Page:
Karamoja is a good place that tour operator, Theo Modo Vos, recommends for adventure tourism to reduce pressure on human-wildlife conflicts.
“For the first time, tourists are asking us what else Karamoja offers besides wildlife tours. Hiking excursions, community visits, rich cultural dances, birding, nature walks, cycling safaris and more,” Vos explains. When Thies Timmermans, a renowned cycling enthusiast and founder of Red Dirt, visited Uganda in 2012, he said: “Uganda is the perfect destination for cycling.”
Lumala, the president of adventurers, Mountain Slayers Uganda, observes that mountaineering has the potential to attract many tourists. But he says there is a need to improve the safety of tourists while on excursions.
“Each one of us has unique strengths, knowledge, and a market niche. Adventure tourism is a growing tourism product that attracts both the international and local tourists. We need to build synergies to promote the product,” he says.
Regulation and standardization
Ntege, who is also adventure tourism entrepreneur, says regulation of the adventure as a tourism product is urgently needed. “We need standards to harmonize, popularize and implement this product,” he says.
Under the Covid Economic Relief Resilience and Response Program of Mastercard Foundation, UTA- an umbrella body that brings together local tourism sector players, was supported to work with Uganda National Bureau of Standards to develop a framework of adventure tourism standards, as assignment that is in the final stages.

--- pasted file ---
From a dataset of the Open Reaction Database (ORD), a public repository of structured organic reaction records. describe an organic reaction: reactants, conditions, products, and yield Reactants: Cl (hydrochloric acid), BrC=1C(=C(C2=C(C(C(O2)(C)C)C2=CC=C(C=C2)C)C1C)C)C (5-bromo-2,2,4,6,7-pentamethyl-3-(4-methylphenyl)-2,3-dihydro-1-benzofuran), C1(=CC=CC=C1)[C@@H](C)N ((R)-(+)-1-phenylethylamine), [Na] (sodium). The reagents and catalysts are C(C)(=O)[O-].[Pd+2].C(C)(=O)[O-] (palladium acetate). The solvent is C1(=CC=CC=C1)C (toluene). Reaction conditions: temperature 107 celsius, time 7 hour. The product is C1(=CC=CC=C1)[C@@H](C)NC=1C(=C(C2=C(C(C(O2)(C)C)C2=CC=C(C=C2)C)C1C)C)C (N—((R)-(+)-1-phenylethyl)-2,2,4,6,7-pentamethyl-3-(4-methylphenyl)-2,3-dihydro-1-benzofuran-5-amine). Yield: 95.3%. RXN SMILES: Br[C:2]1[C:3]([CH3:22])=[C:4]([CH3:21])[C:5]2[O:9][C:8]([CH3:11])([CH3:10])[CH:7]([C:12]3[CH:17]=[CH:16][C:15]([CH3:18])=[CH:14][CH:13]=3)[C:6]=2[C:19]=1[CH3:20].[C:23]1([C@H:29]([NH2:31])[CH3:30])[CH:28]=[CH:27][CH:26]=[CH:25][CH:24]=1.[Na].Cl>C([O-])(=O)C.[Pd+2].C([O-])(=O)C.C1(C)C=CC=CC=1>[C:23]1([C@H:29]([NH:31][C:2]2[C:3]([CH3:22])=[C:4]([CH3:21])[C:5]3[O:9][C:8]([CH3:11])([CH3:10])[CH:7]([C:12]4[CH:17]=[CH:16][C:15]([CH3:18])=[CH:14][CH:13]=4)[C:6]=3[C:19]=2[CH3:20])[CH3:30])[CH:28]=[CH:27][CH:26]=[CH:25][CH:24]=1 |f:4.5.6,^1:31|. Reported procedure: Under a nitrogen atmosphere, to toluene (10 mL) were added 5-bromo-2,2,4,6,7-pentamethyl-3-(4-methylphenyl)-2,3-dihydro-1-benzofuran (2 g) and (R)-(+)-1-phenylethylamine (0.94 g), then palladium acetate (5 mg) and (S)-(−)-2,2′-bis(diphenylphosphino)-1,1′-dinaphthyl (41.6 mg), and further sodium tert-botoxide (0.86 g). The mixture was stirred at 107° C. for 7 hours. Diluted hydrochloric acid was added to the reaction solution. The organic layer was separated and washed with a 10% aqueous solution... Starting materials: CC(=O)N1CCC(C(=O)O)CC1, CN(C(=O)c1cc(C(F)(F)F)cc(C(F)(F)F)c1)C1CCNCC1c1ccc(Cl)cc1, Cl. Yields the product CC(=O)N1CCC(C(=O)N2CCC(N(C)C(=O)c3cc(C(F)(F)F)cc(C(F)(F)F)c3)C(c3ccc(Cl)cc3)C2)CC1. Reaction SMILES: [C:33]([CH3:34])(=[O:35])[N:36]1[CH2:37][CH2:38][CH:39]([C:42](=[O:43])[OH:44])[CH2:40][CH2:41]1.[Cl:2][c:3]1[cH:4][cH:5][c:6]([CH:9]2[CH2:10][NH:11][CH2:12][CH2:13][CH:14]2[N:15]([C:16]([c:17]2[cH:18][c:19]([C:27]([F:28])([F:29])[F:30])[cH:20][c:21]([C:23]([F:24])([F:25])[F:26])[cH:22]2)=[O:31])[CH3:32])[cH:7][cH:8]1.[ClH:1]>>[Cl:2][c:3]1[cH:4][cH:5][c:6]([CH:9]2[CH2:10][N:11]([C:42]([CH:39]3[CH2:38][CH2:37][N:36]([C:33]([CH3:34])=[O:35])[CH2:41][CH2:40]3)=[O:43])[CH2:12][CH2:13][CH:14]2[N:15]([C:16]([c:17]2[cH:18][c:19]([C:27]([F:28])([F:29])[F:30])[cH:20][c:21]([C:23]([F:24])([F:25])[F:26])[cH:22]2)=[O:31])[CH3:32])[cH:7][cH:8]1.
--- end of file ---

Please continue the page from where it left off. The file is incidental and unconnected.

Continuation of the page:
Boost confidence of tourists
Kawere adds that in the next two years, standards for adventure tourism will be in place. Ntege welcomes the idea saying it will boost the confidence of tourists to undertake activities in Uganda’s exploratory zones. Uganda Wildlife Authority (UWA) manages 10 national parks, where some adventures have journeyed on thrilling expeditions that have brought them into close contact with wild animals.
“I have cycled in national parks and guided by UWA skilled rangers. I have been hit by boda bodas while cycling in Kampala City and I would not advise anyone to ride in town. You are safe cycling on the back roads, ”Timmermans shares his experience with him.
The adventure cyclist adds that as he explores, safety remains paramount. Adventure tourism attracts certain groups of people who like to discover more for unique experiences.
“We offer walking safaris, water rafting in Murchison Falls National Park and hiking of mountains. Most of these are not fully optimized. We need to do more,” UWA’s business development manager, Dorcus Rukundo says.
On a road trip to Kisoro District, Frank Wetaka met Alexander Lex Bongers on a roadmaster riding to Kidepo Valley National Park.
“For the first time in my life, I was able to cycle 100 kilometers. This was a new adventure for me. We arrived in a village in eastern Karamoja. I have never seen it on any travel itinerary. There it was, a new place to discover near the Kenyan boarder,” Wetaka, a practicing safari guide with 18 years of experience, narrates.
Anna Grodzki, the director of Matooke Tours, says in order to improve services in the tourism sector, there is a need for continuous training for guides.